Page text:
New music app available to UND students

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Trebel music’s logo when you click on their app. Image courtesy of M&M Media.

Music is often a very important part of a student’s life. From getting ready for a workout to winding down after a long day, music sets the mood of our everyday lives. All too often, the music services of today can come at a fairly high monthly cost that can be an unwanted or even out of reach for some college students. UND has been one of the campuses chosen to test out a new music app called Trebel Music, which gives a fresh offering in the bloated music app marketplace.

“This is not a streaming app, and it does not compete with Spotify Premium or Spotify Free,” CEO and founder of M&M Media Gary Mekikian said. “It is actually the perfect compliment to Spotify Free.”

On many of the free versions of music streaming apps, users do not get to select certain songs to listen to but rather playlists that just might contain the selected song.

On the Trebel Music app, individual songs can be downloaded online and then played at the user’s leisure. While other music apps such as Pandora require internet access to stream songs, Trebel Music does not constantly rely on an internet connection or cellular data

“Because you’re downloading this music to your device, you can play this music whether you’re connected to the network or not,” Mekikian said.

Music can be downloaded and played on the app for free, but there is another aspect that sets this app apart from the others.

“As you use our system, you accumulate coins,” Mekikian said. “And with the system you can use coins for the music that you consume.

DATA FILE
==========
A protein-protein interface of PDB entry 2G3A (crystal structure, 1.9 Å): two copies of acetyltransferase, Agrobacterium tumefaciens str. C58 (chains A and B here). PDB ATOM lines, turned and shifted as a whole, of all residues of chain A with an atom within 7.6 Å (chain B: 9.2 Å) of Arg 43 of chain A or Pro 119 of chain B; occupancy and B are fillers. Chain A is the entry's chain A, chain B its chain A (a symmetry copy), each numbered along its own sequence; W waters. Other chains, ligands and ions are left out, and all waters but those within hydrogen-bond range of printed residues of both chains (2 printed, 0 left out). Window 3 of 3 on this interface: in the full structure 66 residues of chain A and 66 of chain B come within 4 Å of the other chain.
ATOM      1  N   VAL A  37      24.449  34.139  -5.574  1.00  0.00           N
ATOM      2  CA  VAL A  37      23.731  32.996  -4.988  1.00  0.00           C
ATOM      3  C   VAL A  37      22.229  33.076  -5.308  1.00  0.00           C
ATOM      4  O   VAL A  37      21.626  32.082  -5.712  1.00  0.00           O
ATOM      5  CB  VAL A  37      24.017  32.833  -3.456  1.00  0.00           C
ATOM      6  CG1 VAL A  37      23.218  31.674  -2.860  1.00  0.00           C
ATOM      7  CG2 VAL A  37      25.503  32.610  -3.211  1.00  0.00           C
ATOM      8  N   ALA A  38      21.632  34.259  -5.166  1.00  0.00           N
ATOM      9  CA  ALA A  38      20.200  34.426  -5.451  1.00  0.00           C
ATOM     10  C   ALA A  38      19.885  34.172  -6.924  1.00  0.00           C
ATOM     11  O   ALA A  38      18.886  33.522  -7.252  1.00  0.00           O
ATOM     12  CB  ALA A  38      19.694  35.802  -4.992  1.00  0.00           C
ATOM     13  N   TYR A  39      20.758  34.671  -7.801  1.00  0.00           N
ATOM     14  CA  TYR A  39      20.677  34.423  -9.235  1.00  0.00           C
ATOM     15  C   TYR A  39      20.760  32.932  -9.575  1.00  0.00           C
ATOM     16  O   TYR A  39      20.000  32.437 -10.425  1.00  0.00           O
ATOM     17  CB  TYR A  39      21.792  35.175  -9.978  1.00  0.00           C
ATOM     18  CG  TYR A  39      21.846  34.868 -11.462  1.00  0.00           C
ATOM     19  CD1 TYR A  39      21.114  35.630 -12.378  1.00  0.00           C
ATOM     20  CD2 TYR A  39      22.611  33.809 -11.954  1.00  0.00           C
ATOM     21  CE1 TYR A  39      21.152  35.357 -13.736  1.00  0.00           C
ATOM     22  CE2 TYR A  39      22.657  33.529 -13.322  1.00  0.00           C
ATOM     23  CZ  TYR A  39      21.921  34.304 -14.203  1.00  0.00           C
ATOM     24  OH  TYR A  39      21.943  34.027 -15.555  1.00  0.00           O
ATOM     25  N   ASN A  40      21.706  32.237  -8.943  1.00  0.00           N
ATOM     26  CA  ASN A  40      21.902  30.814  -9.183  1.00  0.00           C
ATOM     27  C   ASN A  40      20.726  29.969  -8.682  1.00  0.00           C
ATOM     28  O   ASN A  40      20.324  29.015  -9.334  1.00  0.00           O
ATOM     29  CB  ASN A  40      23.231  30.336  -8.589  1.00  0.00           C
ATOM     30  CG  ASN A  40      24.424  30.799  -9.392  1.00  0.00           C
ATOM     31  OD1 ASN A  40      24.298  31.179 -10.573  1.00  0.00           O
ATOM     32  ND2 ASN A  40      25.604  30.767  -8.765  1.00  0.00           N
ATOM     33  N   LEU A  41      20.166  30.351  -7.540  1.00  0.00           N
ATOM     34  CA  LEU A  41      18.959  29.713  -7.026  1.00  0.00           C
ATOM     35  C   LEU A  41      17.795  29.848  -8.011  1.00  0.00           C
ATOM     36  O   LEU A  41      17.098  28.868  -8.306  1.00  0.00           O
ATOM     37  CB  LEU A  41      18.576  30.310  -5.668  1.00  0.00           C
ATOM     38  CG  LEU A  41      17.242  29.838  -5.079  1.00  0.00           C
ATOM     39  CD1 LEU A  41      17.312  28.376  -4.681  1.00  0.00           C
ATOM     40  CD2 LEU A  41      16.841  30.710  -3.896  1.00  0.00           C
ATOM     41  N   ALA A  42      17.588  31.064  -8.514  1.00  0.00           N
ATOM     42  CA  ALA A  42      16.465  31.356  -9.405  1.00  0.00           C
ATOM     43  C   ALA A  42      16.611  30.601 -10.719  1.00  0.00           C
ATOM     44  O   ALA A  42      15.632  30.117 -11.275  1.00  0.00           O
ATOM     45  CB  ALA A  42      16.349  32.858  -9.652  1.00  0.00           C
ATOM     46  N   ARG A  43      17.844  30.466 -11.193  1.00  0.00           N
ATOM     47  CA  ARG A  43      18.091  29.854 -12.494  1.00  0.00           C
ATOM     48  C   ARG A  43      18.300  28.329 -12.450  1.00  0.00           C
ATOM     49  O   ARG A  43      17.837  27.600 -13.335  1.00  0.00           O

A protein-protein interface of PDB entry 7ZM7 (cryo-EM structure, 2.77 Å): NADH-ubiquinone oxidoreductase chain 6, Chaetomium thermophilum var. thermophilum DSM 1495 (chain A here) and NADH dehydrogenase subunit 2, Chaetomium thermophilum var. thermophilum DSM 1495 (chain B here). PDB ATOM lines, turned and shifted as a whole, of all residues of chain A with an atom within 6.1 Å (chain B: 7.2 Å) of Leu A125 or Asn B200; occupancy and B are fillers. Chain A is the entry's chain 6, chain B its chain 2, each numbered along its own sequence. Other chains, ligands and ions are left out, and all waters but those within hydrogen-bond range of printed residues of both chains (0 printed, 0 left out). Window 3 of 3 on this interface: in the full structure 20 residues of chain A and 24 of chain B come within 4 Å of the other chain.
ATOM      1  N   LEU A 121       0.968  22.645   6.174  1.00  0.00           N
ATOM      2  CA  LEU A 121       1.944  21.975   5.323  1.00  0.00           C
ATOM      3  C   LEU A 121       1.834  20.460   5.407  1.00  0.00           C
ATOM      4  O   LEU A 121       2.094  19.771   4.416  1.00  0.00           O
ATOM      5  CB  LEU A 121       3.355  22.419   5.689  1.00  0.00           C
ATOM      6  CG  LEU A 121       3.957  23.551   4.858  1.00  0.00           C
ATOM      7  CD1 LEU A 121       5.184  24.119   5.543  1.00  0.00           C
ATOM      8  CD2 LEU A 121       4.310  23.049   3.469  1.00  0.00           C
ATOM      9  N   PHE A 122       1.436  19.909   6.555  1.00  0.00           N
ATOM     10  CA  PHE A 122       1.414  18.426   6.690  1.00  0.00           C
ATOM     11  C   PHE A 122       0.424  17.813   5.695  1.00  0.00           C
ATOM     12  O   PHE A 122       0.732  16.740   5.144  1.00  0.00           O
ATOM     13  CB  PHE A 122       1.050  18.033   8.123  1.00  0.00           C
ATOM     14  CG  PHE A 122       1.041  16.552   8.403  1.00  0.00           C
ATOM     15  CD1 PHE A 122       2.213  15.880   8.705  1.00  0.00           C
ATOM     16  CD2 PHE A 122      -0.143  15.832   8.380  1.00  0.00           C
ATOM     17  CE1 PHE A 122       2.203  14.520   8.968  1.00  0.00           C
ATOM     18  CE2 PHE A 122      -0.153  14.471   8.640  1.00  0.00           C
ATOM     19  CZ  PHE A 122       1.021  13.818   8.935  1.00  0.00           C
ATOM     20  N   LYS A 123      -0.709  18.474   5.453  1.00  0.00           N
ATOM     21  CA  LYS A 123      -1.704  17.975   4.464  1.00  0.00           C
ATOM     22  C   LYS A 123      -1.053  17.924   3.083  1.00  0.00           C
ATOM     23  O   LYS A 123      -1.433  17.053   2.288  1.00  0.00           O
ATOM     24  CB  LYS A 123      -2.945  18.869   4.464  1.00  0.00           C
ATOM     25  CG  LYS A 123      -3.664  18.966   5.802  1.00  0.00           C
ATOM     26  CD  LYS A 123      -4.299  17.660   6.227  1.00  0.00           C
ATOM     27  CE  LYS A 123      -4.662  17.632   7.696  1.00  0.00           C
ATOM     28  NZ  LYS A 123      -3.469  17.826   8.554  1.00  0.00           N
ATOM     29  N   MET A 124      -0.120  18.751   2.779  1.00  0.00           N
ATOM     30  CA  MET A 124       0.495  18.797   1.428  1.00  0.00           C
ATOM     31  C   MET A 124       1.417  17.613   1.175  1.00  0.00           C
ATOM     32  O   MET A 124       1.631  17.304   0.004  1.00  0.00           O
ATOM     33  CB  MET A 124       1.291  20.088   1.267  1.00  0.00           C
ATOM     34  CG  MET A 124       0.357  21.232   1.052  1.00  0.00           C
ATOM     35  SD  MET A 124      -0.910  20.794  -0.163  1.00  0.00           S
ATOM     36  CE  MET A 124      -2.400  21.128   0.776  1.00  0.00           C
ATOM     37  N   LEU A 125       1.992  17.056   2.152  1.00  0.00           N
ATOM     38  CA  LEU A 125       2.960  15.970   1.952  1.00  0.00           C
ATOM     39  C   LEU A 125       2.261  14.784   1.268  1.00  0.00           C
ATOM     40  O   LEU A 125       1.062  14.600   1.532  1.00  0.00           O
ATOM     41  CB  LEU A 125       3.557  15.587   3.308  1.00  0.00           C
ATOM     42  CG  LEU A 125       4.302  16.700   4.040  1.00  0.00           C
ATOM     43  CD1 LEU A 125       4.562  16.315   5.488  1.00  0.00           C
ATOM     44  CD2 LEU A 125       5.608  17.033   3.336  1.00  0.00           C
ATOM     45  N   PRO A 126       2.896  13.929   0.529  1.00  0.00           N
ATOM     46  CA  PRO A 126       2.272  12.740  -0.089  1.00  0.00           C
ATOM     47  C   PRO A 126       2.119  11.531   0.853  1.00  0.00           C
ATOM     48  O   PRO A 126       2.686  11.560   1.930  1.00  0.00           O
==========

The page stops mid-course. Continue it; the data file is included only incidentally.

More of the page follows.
As songs are downloaded, users view ads to accumulate virtual currency. This can then be used to purchase songs and play playlists ad-free.

“When you play this music and view ads…we use this currency to pay the artist,” Mekikian said.

This is another key aspect of the app: As it is used, artists are paid for their songs. This is in stark contrast with many of the other less reputable music downloading apps.

“Our competition is the mp3 download sites, YouTube rip sites and torrent sites,” Mekikian said. “And artists suffer because they don’t get compensated for the music that gets taken from these sites.”

Many of the people involved in the creation of Trebel Music were millenials, and the style and features of the app reflect that.

“This is an app that was created by young people, for young people,” Mekikian said. “[Trebel Music] will allow you to discover and share music as well.”

The social aspect of this app is also a distinctive part of this app. Playlists can easily be shared with others, and user-to-user communication is planned for the app’s next release.

“This is a campus-centric application,” Mekikian said. “What we’ve tried to do with this app is encourage young people around campuses to create musical networks.”

When asked why UND was chosen to test drive the new app, two main reasons were given.

“We wanted to pick a campus that can exercise our full catalog of music,” Mekikian said. “And we wanted to go to a campus that is social media active and social media savvy.”

The app can be downloaded onto iPhone and Android devices by following the link www.trebel.io/dl or by scanning the QR code next to the Trebel Music logo on page 7.

As the app is still in its beginning phase, suggestions and comments are welcomed and can be directed to Cory Jones at [email protected]

Brendan McCabe is the features editor for The Dakota Student. He can be reached at [email protected]

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